.The realizations from the prior predictive distribution should be copied into an object (of the same type) in the

`generated quantities`

block named`y_`

. Technically, this step is optional and could be omitted to conserve RAM, but inspecting the realizations from the prior predictive distribution is a good way to judge whether the priors are reasonable.The

`generated quantities`

block must contain an integer array named`ranks_`

whose only values are zero or one, depending on whether the realization of a parameter from the posterior distribution exceeds the corresponding “true” realization, such as`theta > theta_;`

. These are not actually "ranks" but can be used afterwards to reconstruct (thinned) ranks.The

`generated quantities`

block may contain a vector named`log_lik`

whose values are the contribution to the log-likelihood by each observation. This is optional but facilitates calculating Pareto k shape parameters to judge whether the posterior distribution is sensitive to particular observations.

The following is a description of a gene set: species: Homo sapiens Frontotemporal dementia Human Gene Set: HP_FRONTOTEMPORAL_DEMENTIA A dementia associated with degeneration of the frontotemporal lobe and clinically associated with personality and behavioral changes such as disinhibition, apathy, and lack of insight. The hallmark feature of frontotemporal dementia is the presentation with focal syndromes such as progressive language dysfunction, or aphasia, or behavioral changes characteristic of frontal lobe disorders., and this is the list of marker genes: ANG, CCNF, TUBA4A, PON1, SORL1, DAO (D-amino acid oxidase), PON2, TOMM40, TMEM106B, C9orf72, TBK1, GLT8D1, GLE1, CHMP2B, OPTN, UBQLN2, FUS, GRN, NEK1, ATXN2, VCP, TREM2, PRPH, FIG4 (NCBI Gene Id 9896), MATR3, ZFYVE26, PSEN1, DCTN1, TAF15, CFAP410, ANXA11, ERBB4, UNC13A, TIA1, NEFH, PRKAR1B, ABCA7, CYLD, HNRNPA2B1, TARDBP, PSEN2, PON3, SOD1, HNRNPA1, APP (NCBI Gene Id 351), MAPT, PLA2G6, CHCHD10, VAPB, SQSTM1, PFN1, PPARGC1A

Although the user can pass additional arguments to `sampling`

through the ...,
the following arguments are hard-coded and should not be passed through the ...:

`pars = "ranks_"`

because nothing else needs to be stored for each posterior draw`include = TRUE`

to ensure that`"ranks_"`

is included rather than excluded`chains = 1`

because only one chain is run for each integer less than`M`

`seed`

because a sequence of seeds is used across the`M`

runs to preserve independence across runs`save_warmup = FALSE`

because the warmup realizations are not relevant`thin = 1`

because thinning can and should be done after the Markov Chain is finished, as is done by the`thin`

argument to the`plot`